Despite grumbling from some voters about long lines, slow vote counts and other problems Nov. 7, election officials in Douglas and Leavenworth counties say their systems worked well despite the strain of high turnouts and unusually long ballots.
They say they see no reason to seek more equipment or more money to prepare for the next elections.
"I'm not looking into anything," said Patty Jaimes, Douglas County clerk.
There was grumbling from would-be voters who said long lines kept them from the polls and others who thought they were registered but found their names weren't on voter rolls. They cast provisional ballots.
The longest lines in Douglas County may have been at the courthouse itself, where people who weren't sure about their registration came to vote, also casting provisional ballots.
"It kept us busy," Jaimes said. "With having to help them, answer the phones, it kept us real busy."
In Douglas County, about 40,200 people voted in the general election, Jaimes said, out of 52,838 registered voters. That translates to a turnout of about 76 percent.
Election worker James Dunn said confusion about where people could vote meant many voters had to be sent to other polling places after showing up at Plymouth Congregational Church, 925 Vt.
"At one point, I got my map and moved down the line (directing voters to their proper polling places), and the line was half what it was when I started," Dunn said. "We sent away 40 or 50."
Many of the people were simply in the wrong precinct, he said. Once the voting process was explained, voters seemed to understand, he said.
"We had only one spoiled ballot," Dunn noted.
State laws now require election officials to do all they can to enable voting. In the past, more responsibility was placed on the voter.
Adoption of the "Motor Voter" law in 1994 changed that emphasis. In the past, election officials tended to throw out ballots if portions were left blank or there were other questions about a voter's eligibility.
The get-out-the-vote effort contributed to long lines in Leavenworth County as well, said Janet Klasinski, Leavenworth deputy county clerk.
"With the Motor Voter law, we're not able to purge the election rolls like we used to," Klasinski said. "So the rolls are inflated."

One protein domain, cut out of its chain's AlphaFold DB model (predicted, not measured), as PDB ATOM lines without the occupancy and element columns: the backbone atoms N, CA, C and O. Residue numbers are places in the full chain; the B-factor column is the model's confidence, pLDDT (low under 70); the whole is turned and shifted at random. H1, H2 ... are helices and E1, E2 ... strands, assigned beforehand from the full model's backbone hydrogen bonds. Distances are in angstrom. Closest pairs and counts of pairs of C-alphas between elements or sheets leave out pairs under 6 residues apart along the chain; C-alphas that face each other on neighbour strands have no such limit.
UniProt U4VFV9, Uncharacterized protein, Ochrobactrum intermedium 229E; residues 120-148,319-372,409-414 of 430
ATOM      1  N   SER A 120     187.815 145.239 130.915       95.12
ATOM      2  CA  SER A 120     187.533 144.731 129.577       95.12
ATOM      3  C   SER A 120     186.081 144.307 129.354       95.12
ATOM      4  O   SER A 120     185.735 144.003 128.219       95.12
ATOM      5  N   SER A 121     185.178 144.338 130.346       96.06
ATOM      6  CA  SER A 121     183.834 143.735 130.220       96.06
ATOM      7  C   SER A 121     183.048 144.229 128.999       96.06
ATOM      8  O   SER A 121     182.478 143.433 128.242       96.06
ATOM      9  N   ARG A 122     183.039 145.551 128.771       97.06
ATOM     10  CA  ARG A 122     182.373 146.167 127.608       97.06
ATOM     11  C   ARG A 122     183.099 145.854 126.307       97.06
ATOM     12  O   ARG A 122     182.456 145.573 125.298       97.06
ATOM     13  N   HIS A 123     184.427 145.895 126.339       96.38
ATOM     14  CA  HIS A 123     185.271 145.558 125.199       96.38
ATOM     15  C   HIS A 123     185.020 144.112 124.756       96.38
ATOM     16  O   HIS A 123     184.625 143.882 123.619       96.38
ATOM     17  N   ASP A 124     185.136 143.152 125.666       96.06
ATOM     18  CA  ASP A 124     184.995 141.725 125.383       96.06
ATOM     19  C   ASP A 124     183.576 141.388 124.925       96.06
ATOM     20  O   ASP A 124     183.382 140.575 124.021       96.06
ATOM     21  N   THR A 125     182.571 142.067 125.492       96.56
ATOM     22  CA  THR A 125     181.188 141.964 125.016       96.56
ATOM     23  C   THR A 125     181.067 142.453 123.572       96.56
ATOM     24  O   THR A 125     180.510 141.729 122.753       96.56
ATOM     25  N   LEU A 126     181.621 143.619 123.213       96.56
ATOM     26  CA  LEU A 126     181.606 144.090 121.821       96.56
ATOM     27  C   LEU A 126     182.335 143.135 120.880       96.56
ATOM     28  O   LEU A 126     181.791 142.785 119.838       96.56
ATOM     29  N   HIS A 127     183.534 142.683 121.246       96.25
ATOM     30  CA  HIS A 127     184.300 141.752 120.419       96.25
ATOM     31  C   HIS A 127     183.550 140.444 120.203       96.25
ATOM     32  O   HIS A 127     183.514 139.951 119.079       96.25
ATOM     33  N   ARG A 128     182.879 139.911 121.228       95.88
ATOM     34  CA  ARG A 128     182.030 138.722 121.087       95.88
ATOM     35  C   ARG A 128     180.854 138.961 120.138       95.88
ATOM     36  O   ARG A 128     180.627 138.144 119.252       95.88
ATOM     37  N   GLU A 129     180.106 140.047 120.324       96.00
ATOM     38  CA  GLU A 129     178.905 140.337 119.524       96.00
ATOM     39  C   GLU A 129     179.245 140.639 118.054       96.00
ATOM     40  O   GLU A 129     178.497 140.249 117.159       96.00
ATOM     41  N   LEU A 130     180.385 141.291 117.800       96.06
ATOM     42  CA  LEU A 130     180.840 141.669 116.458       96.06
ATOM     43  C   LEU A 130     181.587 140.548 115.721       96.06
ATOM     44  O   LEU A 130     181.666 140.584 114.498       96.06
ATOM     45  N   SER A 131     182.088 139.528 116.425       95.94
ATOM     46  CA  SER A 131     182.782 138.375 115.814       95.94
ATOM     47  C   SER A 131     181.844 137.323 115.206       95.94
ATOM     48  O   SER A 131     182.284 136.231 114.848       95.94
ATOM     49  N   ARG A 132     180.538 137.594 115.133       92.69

About 23,000 ballots were cast in Leavenworth County, she said. There are about 35,000 registered voters. Turnout there was about 66 percent.
Because of local and state referendums and initiatives, Leavenworth County voters faced a two-sheet ballot. Counting machines there had to total 46,000 sheets. The machines are set to stop every time a ballot is blank. Several voters didn't notice the second page, causing many stoppages and leading to a late count.
"It takes a long time because we wanted to give voters every chance," Klasinski said. "I don't think we would have done any different."
In Douglas County, Jaimes was of the same mind. Though it was later learned that about 5,000 votes were counted twice, unofficial final results were available by 11:30 p.m. Election Day, Jaimes said.
"I don't think we were there all that late when the totals were in," she said
Jaimes' biggest concern is about finding registered voters to work at the polls. Even with extensive advertising, she said it was difficult to find people to work from 6:15 a.m. until late in the night. They are all paid $5.15 an hour for their labor.
According to the clerk's office it took 333 people to conduct the election. Most are recruited by fliers and other printed advertising. They go through a one-hour training session the day before the election.
State officials have been hesitant to allow people to work in shifts at the polls. In counties where automatic counting machines are not used, hand counting may begin as early as noon Election Day. State officials worry partial election tallies might be released early.
Many of the workers are retirees like Betty Lane.
"I worked 14 hours," Lane said. "That's a long day. When you are as old as I am, that's a long day."
Lane worked at the polling place at Mustard Seed Christian Fellowship, 700 Wakarusa Drive.
About 1,200 ballots were cast at Mustard Seed, she said.
"We might have had two or three spoiled ballots," Lane said.
One poll worker was designated to explain to voters how to mark their ballots.
"I got so tired of hearing that over and over," she said. "But, after the election was over and we saw all the problems in Florida, I'm glad they did it."
Switching to computer voting, as is done in Johnson County, might speed results but could prevent older voters from casting ballots, Jaimes said.
"I think you would disenfranchise the older voters," she said. "I think they are leery of the new technology. I prefer some sort of paper ballot. You can actually see, if anybody wants to, what the voters did."